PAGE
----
When I Have to Micromanage Students

Students come to my classroom with lots of different abilities, strengths, and shortcomings. That’s to be expected, and it’s why teachers utilize so many different strategies to scaffold information for their students. Every day I teach, re-teach, re-explain, ask questions, and help. It takes a lot of time, attention, and energy on my part, but I’m happy to do it because that’s how we learn, and that’s what my students need.

It’s totally cool to have questions and ask for help, but some students need a lot more help than others. They need my attention, reminders, and redirection in order to do anything. The most basic of tasks. Things they’re not even graded on, like taking out a piece of paper. It takes so much extra effort from me to get these students to a similar spot as everyone else. I estimate that they take as much time and attention as 5 students. And I already have 34 other students to look after in the same class period!

I want to write about the topic of micromanaging as a teacher because it can be a big problem and it makes my job a lot harder. I learned some tips and tricks over the years to help with these kinds of situations and students. In this blog post, I write about what micromanaging looks like, why it’s a problem for teachers and students, and 4 things I learned to help with these types of situations:

  • Document everything and call home
  • Talk to other teachers
  • Give them credit for being there
  • Classroom routines

What Does Micromanaging Look Like?

A student who I need to micromanage is one who doesn’t want to do anything. I have to remind them to take out a pencil and their science notebook every day. Every single day. When we transition to another part of the lesson, I need to give them the directions again, or a reminder so they can complete whatever the task was. They don’t write much on notes or assignments. Even when it is just copying from the board. They would rather do nothing than participate at all. Without my persistent coaching, they would just sit at their desk with their head down. Or choose to scribble or do graffiti.

This kind of behavior sounds extreme, but I am pretty sure I have had at least one every single year since I started teaching. I might even have a few of these students on my roster every single year.

Why is Micromanaging Students a Problem?

The workload in teaching has always felt overbearing to me. Teaching in a classroom is a full time job, and I have to lesson plan, grade, and set-up labs on top of that. Extra phone calls home, conversations with other teachers, and discussions with counseling or administration put a burden on teachers. It’s a part of the job, of course, but it can get out of control. Usually I have to do this stuff outside of school hours and on my personal time. That means I am off the clock and not getting paid. It also means that my actual life is consumed with my work. That’s fine for all the professional ladder climbers out there, but there’s no promotion, pay raise, or bonus awarded to me. My reward is personal satisfaction and the honor of doing my job.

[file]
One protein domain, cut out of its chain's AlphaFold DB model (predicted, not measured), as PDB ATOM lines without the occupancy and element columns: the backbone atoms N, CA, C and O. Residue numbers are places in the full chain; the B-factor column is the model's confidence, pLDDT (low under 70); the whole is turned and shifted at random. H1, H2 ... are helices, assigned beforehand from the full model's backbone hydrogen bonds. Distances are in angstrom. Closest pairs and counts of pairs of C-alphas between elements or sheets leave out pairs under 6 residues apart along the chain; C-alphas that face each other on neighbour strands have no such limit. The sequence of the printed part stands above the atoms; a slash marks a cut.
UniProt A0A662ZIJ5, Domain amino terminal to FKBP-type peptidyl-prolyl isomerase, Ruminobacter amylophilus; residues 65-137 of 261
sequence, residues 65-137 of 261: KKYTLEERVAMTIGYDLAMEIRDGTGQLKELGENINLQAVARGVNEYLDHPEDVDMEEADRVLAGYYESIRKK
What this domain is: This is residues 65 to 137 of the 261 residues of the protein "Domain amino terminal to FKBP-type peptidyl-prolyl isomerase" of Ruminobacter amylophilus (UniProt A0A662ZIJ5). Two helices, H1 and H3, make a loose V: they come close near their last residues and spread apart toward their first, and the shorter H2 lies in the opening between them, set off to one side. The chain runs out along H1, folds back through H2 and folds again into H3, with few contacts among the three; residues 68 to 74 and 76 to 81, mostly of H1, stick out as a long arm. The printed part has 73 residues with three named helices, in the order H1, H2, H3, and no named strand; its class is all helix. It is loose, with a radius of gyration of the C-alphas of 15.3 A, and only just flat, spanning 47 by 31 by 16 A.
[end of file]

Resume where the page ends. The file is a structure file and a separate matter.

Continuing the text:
Another reason why micromanaging is a problem is because unless a student improves and adapts new skills, they will continue to lack the skills necessary to be successful in work and life after school. In the real world, if you don’t do your job, you get fired. A college professor or a boss is not going to hold their hand and walk them through everything. If I just do everything for them, it creates an unrealistic picture of the world. I have to find a way to support them without enabling them.

Call Home and Document Everything

When an incident occurs in my classroom, I take out my special little notebook and write it down. The name of the student, the date, the time, and a description of what happened. There’s so much that goes on in a class period and during the school day that if I don’t write it down, I will likely forget some of the details. I also write down the same details for all communications I make, whether it is a phone call home or an email to parents. The notebook stays in my desk and serves as my personal record of behavior and discipline in my classroom.

If I go to administration about a discipline or behavior issue, the first thing they are going to ask me is, Did you call home? They can’t, or won’t, get involved in a situation unless the parents have been informed. They also might have a specific school discipline procedure in place that I need to follow. For instance, they might not get involved until 3 incidences have occurred. No problem, I just keep track in my special little notebook and I have all the details ready when it’s time to make a move.

I witnessed some of the most profound change from students as a result of working together with their parents. At the end of the day, it’s usually an extra layer of support for the student. Parents and guardians are also the gatekeepers to all the cool stuff my students really want. Time to hang out with their friends, phones, video games, sports. Students shouldn’t get to do these things if they are failing their classes and torturing their teachers. Parents have a lot more leverage with their children than I have.